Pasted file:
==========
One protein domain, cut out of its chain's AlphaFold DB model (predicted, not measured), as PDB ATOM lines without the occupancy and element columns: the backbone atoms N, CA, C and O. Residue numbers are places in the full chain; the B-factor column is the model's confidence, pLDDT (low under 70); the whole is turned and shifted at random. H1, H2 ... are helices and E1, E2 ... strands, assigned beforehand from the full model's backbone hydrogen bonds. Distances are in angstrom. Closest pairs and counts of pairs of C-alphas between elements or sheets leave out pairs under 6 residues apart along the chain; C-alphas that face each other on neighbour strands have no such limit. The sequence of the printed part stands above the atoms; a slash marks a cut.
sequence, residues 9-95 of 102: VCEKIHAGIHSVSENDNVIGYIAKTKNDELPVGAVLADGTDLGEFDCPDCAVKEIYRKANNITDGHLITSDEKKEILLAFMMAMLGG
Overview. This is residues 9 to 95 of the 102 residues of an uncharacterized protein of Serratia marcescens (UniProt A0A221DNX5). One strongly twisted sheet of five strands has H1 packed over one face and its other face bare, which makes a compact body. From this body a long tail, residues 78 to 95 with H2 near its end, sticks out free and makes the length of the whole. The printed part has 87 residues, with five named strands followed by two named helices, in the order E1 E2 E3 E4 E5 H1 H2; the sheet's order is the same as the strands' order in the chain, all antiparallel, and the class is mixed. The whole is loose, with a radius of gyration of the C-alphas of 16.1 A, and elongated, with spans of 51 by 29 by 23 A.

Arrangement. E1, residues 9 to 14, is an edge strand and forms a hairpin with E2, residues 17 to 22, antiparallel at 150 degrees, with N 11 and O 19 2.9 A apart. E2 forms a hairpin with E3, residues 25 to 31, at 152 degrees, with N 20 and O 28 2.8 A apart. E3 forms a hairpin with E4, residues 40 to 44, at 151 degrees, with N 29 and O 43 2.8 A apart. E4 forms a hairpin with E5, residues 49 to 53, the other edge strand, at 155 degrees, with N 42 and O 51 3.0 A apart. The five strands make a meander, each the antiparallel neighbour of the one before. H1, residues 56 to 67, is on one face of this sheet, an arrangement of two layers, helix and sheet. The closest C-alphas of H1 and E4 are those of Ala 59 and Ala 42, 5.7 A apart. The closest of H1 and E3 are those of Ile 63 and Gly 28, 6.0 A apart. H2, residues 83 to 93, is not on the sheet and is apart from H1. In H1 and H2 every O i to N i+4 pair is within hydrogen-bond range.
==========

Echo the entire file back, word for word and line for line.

One protein domain, cut out of its chain's AlphaFold DB model (predicted, not measured), as PDB ATOM lines without the occupancy and element columns: the backbone atoms N, CA, C and O. Residue numbers are places in the full chain; the B-factor column is the model's confidence, pLDDT (low under 70); the whole is turned and shifted at random. H1, H2 ... are helices and E1, E2 ... strands, assigned beforehand from the full model's backbone hydrogen bonds. Distances are in angstrom. Closest pairs and counts of pairs of C-alphas between elements or sheets leave out pairs under 6 residues apart along the chain; C-alphas that face each other on neighbour strands have no such limit. The sequence of the printed part stands above the atoms; a slash marks a cut.
sequence, residues 9-95 of 102: VCEKIHAGIHSVSENDNVIGYIAKTKNDELPVGAVLADGTDLGEFDCPDCAVKEIYRKANNITDGHLITSDEKKEILLAFMMAMLGG
Overview. This is residues 9 to 95 of the 102 residues of an uncharacterized protein of Serratia marcescens (UniProt A0A221DNX5). One strongly twisted sheet of five strands has H1 packed over one face and its other face bare, which makes a compact body. From this body a long tail, residues 78 to 95 with H2 near its end, sticks out free and makes the length of the whole. The printed part has 87 residues, with five named strands followed by two named helices, in the order E1 E2 E3 E4 E5 H1 H2; the sheet's order is the same as the strands' order in the chain, all antiparallel, and the class is mixed. The whole is loose, with a radius of gyration of the C-alphas of 16.1 A, and elongated, with spans of 51 by 29 by 23 A.

Arrangement. E1, residues 9 to 14, is an edge strand and forms a hairpin with E2, residues 17 to 22, antiparallel at 150 degrees, with N 11 and O 19 2.9 A apart. E2 forms a hairpin with E3, residues 25 to 31, at 152 degrees, with N 20 and O 28 2.8 A apart. E3 forms a hairpin with E4, residues 40 to 44, at 151 degrees, with N 29 and O 43 2.8 A apart. E4 forms a hairpin with E5, residues 49 to 53, the other edge strand, at 155 degrees, with N 42 and O 51 3.0 A apart. The five strands make a meander, each the antiparallel neighbour of the one before. H1, residues 56 to 67, is on one face of this sheet, an arrangement of two layers, helix and sheet. The closest C-alphas of H1 and E4 are those of Ala 59 and Ala 42, 5.7 A apart. The closest of H1 and E3 are those of Ile 63 and Gly 28, 6.0 A apart. H2, residues 83 to 93, is not on the sheet and is apart from H1. In H1 and H2 every O i to N i+4 pair is within hydrogen-bond range.